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I once (quite naively) thought that those who were awarded titles of nobility in olden times would henceforth life charmed lives in their splendid houses, etc.: until I noticed e.g. in several biographies of British statesmen of the 19th and 20th centuries that financial wealth may (at least by that time and in that country) have been a prerequisite for rather than a consequence of noble titles.

If I remember correctly, friends of Benjamin Disraeli (made 1st Earl of Beaconsfield) had to contribute to a fund so he could fulfill the prerequisites for accepting a relatively minor title. Both Lord Salisbury (3rd Marquess of Salisbury) and Winston Churchill (made Sir Winston Churchill) were offered dukedoms by their grateful Queen and King respectively, but both declined evidently for reasons of cost.

I'm not sure whether the latter two where coy for other reasons, but the cost of maintaining the lifestyle esp. of a Duke (who is perhaps reasonably expected to maintain a grand country estate as well as a residence in the capital) must indeed have been and remain huge. Some of the old peerages were created together with sufficient territorial designations or other significant resources to bear this cost, but maybe by the 19th century there was not enough "white space" left (conceivably so in the case of the Dukedom of London that was offered to Churchill; perhaps not so in the case of Dukedoms created for the House of Windsor since 1890; theoretically not so in the case of the Eardom of Kandahar in Afghanistan) and there were now rich industrialists around who presumably did not mind the expense, if they only got the title.

So I am wondering what were the exact financial ramifications of becoming a member of the aristocracy (esp. the higher aristocracy, in the UK, and by the 19th century). For instance, were there set rules as to the funds that candidates would have to have acquired (next to the merit, of course :) and for mandatory representation, and could titles be lost e.g. if money ran out?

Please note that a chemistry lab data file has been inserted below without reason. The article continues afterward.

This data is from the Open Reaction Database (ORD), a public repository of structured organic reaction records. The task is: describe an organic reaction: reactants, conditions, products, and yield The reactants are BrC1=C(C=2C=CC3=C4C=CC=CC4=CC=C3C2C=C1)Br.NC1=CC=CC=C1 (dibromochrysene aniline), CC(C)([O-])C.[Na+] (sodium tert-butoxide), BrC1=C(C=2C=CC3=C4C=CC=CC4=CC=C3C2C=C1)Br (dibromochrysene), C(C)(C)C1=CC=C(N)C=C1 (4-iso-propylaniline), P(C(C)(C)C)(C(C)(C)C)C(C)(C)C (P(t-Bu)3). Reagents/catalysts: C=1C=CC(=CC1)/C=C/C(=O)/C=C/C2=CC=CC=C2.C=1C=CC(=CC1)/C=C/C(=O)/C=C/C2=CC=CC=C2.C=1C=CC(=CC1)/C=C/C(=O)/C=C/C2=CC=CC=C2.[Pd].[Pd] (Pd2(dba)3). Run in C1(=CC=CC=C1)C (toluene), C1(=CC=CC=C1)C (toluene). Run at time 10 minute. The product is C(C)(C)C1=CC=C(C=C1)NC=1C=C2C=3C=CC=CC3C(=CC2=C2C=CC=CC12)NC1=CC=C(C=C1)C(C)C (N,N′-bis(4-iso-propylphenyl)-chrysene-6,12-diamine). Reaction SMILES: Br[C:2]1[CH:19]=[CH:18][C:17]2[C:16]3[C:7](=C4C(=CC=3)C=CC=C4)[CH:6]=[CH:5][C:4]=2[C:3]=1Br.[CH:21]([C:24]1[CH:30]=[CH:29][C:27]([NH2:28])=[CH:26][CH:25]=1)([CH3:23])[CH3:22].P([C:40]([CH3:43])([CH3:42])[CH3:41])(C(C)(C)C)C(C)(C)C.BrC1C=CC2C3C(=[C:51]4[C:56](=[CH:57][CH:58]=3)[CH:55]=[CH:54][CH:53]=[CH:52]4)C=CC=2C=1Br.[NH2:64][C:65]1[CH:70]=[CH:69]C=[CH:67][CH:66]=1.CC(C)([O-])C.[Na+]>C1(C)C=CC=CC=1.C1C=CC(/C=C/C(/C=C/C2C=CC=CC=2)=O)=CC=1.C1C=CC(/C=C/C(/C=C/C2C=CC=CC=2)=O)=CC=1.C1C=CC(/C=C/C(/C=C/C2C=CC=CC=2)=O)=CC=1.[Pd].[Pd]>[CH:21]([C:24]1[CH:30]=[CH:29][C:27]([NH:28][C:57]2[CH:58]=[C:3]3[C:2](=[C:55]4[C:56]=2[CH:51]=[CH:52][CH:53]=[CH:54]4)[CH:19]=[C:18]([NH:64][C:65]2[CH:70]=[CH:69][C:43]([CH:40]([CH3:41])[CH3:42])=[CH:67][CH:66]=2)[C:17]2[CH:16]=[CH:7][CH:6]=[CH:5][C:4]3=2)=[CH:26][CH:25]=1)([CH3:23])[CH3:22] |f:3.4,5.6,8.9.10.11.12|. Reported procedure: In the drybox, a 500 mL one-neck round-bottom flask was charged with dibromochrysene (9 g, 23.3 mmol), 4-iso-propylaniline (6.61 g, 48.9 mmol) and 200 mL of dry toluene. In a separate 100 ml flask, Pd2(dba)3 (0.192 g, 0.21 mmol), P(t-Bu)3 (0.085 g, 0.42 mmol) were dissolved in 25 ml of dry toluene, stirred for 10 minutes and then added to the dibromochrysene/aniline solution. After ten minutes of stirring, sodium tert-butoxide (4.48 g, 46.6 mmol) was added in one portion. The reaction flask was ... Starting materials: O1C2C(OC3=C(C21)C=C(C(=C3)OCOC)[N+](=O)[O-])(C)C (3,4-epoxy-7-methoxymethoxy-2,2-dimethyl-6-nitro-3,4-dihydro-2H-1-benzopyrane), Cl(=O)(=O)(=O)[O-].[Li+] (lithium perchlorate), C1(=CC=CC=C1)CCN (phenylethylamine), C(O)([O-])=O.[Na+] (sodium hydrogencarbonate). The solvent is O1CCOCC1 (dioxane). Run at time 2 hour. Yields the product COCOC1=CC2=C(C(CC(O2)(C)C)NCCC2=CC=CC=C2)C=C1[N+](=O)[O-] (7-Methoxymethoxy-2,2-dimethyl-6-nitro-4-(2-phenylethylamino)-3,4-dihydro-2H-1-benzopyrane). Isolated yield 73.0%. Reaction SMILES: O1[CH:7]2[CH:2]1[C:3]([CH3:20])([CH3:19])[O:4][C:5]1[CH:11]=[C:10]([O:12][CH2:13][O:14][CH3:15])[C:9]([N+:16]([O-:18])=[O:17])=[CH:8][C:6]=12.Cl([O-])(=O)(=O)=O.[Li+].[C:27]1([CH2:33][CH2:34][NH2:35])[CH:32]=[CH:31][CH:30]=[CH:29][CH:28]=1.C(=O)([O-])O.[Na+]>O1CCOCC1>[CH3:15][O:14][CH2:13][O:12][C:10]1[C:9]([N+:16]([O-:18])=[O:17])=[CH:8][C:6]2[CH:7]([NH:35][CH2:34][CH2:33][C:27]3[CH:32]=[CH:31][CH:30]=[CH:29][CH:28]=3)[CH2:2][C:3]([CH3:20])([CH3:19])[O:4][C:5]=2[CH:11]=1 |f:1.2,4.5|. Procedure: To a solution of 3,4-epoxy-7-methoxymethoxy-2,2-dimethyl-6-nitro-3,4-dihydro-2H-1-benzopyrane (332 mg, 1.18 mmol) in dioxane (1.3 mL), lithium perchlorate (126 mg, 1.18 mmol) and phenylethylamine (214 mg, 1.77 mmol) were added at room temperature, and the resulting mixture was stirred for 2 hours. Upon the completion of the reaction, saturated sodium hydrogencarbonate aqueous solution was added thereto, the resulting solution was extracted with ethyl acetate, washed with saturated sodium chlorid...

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Great question. 2 points for your consideration for now: (1) Titles such as Earl of Kandahar are not really territorial peerages, they are rather "Victory titles". See here: en.wikipedia.org/wiki/Victory_title#British_Empire So basically they do not quite belong in this discussion. Duke of London would also belong in this category, after a fashion. (2) I don't think you'll find a strict formal financial prerequisite, but certainly there was a correlation. –  Felix Goldberg Jan 17 '13 at 18:29
    
Thx ... wasn't aware the notion of victory titles so far. –  Drux Jan 17 '13 at 18:31
    
Two relevant data points with different implications: Stanley Baldwin was a conservative PM who was create1st Earl Baldwin of Bewdley and Viscount Corvedale in 1937. Wikipedia states his profession as industrialist. The same edition also announced the creation of the 1st Viscount Samuel: Herbert Samuel was evidently a life-long politician of modest background and presumably modest means. –  Drux Feb 19 '13 at 18:41
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1 Answer

Firstly, I think you may be getting a little confused between life peers and hereditary peers.